Lack of population genetic structure and host specificity in the bat fly, Cyclopodia horsfieldi, across species of Pteropus bats in Southeast Asia.

Olival KJ, Dick CW, Simmons NB, Morales JC, Melnick DJ, Dittmar K, Perkins SL, Daszak P, Desalle R - Parasit Vectors (2013)

Cyclopodia horsfieldi collected from Pteropus hypomelanus, dorsal view (a) and ventral view (b). Photographs were prepared using a MicropticsTM ML-1000 digital imaging system.
© Copyright Policy - open-access
Related In: Results  -  Collection

License
Show All Figures
getmorefigures.php?uid=PMC3750525&req=5

Figure 2: Cyclopodia horsfieldi collected from Pteropus hypomelanus, dorsal view (a) and ventral view (b). Photographs were prepared using a MicropticsTM ML-1000 digital imaging system.
Mentions: All bat fly specimens examined were all identified morphologically as Cyclopodia horsfieldi (Figure 2) with the exception of two individuals of Eucampsipoda sundaica[59] collected from a Pteropus vampyrus (#0709041) from Kuala Berang, Malaysia (Table 1). Some intraspecific morphological variation was noted, including minor differences in counts of ctenidial spines on male sternite and counts of dorsal abdominal setae on the females, but no systematic character variation related to host species or geography was observed. The sex ratio of C. horsfieldi specimens examined was male-biased, 1.85♂ to 1♀. We observed that most bats were parasitized by at least one fly, and that Pteropus hypomelanus individuals had higher numbers of parasites than P. vampyrus. Several P. vampyrus captured hosted no flies but this was very rarely observed for P. hypomelanus. Many P. hypomelanus examined harbored 4+ flies per individual (Figure 3); and some individuals had 10+ flies. Unfortunately, bats were not exhaustively sampled for flies and the number of fly specimens collected was generally limited to a few flies per bat regardless of parasite load, and quantitative data on intensity of infestation was not collected. The number of bat flies collected from each host was not significantly different (at the p<0.05 level) between P. vampyrus and P. hypomelanus using both a standard t-test (t=−1.85; df=13.8; p-value=0.085) and Mann–Whitney test (W=176.5; p-value=0.066). We also inadvertently collected Neolaelaps spinosa (Acari: Mesostigmata) mites as we removed individual flies with forceps. These mites appear to be phoretic with bat flies [60], a relationship that has been documented with mites and other dipteran species [61-63].

Bottom Line: AMOVA results support a lack of geographic and host-specific population structure, with molecular variance primarily partitioned within populations.We demonstrate the utility of parasite genetics as an additional layer of information to measure host movement and interspecific host contact.Bat flies may play a role as vectors of disease in bats, and their competence as vectors of bacterial and/or viral pathogens is in need of further investigation.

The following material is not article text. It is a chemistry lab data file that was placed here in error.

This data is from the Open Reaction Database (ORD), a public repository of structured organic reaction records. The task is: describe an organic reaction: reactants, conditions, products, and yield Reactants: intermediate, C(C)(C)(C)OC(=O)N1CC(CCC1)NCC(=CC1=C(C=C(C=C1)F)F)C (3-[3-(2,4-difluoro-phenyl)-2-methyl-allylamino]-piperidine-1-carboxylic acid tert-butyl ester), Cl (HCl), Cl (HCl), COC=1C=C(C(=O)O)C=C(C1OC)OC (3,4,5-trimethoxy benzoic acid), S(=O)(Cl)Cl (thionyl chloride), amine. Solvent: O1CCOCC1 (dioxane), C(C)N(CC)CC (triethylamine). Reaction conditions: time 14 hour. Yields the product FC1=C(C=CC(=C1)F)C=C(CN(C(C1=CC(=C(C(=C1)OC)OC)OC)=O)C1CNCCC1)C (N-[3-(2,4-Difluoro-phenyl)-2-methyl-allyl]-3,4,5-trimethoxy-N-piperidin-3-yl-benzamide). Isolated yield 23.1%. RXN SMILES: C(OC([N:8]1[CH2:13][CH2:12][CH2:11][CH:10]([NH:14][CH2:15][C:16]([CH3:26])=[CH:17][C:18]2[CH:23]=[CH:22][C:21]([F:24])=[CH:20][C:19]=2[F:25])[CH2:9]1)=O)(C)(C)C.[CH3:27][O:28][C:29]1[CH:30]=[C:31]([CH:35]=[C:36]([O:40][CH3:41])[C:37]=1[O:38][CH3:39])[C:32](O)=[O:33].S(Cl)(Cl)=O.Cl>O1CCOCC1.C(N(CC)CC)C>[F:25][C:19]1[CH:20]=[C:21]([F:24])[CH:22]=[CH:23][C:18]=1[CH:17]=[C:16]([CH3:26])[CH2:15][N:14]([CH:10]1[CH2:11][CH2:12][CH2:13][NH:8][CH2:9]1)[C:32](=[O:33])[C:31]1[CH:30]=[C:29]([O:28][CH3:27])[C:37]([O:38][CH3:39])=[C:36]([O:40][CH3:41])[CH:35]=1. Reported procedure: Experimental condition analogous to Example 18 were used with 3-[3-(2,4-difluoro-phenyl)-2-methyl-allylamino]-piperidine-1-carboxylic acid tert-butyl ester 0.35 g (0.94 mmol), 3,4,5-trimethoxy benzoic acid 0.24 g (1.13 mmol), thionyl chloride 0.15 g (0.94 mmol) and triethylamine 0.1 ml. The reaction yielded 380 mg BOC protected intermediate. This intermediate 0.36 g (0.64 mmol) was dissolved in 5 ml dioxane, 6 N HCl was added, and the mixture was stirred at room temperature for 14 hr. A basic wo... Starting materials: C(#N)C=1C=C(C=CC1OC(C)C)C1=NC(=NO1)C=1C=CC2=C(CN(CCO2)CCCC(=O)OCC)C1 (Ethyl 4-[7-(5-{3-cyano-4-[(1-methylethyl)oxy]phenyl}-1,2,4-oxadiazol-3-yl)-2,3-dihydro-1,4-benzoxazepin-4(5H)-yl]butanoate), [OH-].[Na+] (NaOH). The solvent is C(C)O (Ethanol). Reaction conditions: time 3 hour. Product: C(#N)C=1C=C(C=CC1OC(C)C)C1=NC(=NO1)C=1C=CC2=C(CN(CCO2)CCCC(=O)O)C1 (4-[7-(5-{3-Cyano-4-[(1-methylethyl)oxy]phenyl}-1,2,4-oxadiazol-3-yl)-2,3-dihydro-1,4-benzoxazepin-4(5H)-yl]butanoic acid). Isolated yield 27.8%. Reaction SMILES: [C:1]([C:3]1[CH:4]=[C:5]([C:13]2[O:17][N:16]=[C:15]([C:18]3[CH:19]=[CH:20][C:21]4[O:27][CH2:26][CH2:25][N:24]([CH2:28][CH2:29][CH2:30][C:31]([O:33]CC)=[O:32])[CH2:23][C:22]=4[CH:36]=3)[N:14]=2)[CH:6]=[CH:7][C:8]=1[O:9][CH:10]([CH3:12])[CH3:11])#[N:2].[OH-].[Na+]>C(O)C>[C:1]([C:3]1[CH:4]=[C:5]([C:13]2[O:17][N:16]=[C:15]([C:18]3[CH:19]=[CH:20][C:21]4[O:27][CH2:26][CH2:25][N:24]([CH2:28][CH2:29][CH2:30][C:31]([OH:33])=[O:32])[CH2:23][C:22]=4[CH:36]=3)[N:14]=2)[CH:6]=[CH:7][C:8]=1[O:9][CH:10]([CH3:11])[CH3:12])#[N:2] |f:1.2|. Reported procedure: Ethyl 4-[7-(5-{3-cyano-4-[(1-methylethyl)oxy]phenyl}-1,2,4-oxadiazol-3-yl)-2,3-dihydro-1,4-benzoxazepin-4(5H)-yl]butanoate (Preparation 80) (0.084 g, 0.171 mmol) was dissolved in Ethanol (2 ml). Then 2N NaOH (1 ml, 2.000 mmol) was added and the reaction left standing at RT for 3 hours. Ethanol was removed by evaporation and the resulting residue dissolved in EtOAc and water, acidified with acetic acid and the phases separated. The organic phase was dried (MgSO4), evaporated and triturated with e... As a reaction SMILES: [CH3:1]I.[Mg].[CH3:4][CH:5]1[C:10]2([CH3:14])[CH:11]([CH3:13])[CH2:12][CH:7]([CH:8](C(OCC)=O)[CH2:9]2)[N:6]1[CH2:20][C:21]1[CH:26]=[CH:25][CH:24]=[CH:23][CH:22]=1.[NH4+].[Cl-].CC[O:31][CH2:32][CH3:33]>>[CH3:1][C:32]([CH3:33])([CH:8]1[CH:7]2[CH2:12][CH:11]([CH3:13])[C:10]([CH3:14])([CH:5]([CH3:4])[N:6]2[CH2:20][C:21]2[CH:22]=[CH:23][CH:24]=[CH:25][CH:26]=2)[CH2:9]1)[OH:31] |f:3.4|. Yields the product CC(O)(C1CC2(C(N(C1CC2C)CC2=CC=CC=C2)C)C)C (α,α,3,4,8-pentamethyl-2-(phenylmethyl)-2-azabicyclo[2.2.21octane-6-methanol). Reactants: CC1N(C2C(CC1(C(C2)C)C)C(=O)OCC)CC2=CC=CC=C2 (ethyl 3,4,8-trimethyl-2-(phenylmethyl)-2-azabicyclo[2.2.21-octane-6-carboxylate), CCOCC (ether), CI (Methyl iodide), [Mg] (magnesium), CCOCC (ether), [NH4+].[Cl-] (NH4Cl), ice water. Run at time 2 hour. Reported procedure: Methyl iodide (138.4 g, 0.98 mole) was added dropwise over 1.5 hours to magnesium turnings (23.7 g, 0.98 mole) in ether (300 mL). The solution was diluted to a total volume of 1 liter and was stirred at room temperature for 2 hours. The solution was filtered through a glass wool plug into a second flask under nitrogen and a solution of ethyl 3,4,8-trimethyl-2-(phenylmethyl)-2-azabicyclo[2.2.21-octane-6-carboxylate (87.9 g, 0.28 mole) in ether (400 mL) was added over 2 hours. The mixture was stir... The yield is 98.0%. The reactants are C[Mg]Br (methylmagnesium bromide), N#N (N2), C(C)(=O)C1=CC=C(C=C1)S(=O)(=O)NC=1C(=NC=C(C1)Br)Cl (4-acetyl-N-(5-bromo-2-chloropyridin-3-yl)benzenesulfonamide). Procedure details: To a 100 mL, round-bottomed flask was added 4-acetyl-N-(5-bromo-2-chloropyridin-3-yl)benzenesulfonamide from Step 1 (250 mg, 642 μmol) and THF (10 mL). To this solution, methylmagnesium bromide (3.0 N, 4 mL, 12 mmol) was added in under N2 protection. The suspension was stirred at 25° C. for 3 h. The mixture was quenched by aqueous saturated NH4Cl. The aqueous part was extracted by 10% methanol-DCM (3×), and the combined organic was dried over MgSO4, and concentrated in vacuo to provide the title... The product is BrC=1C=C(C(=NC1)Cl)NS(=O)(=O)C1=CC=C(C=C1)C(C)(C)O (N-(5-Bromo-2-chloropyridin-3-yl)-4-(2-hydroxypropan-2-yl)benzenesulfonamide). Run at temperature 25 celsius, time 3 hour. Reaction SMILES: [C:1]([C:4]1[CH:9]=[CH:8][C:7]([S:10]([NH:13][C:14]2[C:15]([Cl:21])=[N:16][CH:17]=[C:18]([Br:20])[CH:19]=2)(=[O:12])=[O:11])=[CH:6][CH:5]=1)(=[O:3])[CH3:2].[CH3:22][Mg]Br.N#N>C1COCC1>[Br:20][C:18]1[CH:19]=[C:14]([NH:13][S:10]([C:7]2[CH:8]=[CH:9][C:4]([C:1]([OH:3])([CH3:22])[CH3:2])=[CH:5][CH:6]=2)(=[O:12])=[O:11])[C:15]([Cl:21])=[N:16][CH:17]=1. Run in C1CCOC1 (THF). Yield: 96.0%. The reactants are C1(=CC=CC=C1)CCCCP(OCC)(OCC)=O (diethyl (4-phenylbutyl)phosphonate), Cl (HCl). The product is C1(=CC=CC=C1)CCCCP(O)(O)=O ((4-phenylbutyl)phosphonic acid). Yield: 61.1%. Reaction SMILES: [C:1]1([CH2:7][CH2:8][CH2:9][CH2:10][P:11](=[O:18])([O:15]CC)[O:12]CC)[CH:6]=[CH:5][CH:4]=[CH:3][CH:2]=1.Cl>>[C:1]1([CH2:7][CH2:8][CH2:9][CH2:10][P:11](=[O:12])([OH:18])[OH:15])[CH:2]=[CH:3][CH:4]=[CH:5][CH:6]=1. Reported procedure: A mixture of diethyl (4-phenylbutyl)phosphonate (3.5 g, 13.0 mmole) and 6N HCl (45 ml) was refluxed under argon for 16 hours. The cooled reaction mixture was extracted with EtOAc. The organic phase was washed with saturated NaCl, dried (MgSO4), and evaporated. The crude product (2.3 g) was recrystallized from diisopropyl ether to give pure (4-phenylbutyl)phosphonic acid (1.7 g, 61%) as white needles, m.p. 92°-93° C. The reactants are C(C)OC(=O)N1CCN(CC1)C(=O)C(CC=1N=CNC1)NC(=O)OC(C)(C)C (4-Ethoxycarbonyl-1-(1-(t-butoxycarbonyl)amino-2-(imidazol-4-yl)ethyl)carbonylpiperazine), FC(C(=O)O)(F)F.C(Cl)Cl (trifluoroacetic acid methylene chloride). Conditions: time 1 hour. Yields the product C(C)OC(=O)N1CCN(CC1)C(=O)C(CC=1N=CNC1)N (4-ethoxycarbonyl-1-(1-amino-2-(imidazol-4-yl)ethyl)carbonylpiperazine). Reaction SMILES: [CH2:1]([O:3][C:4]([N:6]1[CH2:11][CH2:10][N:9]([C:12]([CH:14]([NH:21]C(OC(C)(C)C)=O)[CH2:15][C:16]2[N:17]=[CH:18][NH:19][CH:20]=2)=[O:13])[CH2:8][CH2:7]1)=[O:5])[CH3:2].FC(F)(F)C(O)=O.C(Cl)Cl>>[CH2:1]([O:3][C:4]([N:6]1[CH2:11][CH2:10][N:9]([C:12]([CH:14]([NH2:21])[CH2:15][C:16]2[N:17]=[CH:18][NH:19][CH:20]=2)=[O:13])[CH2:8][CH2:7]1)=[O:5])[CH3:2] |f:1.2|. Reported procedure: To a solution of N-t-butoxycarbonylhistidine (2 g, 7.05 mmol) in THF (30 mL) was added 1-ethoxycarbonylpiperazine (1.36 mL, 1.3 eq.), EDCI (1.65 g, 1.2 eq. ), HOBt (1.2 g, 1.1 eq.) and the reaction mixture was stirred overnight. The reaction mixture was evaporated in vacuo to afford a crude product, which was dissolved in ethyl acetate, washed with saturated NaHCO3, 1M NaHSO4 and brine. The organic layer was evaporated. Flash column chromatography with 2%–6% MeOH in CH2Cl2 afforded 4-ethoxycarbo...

View Article: PubMed Central - HTML - PubMed

Affiliation: EcoHealth Alliance, New York, NY 10001, USA. olival@ecohealthalliance.org

ABSTRACT

Background: Population-level studies of parasites have the potential to elucidate patterns of host movement and cross-species interactions that are not evident from host genealogy alone. Bat flies are obligate and generally host-specific blood-feeding parasites of bats. Old-World flies in the family Nycteribiidae are entirely wingless and depend on their hosts for long-distance dispersal; their population genetics has been unstudied to date.

Methods: We collected a total of 125 bat flies from three Pteropus species (Pteropus vampyrus, P. hypomelanus, and P. lylei) from eight localities in Malaysia, Cambodia, and Vietnam. We identified specimens morphologically and then sequenced three mitochondrial DNA gene fragments (CoI, CoII, cytB; 1744 basepairs total) from a subset of 45 bat flies. We measured genetic diversity, molecular variance, and population genetic subdivision (FST), and used phylogenetic and haplotype network analyses to quantify parasite genetic structure across host species and localities.

Results: All flies were identified as Cyclopodia horsfieldi with the exception of two individuals of Eucampsipoda sundaica. Low levels of population genetic structure were detected between populations of Cyclopodia horsfieldi from across a wide geographic range (~1000 km), and tests for isolation by distance were rejected. AMOVA results support a lack of geographic and host-specific population structure, with molecular variance primarily partitioned within populations. Pairwise FST values from flies collected from island populations of Pteropus hypomelanus in East and West Peninsular Malaysia supported predictions based on previous studies of host genetic structure.

Conclusions: The lack of population genetic structure and morphological variation observed in Cyclopodia horsfieldi is most likely due to frequent contact between flying fox species and subsequent high levels of parasite gene flow. Specifically, we suggest that Pteropus vampyrus may facilitate movement of bat flies between the three Pteropus species in the region. We demonstrate the utility of parasite genetics as an additional layer of information to measure host movement and interspecific host contact. These approaches may have wide implications for understanding zoonotic, epizootic, and enzootic disease dynamics. Bat flies may play a role as vectors of disease in bats, and their competence as vectors of bacterial and/or viral pathogens is in need of further investigation.

Show MeSH
Related in: MedlinePlus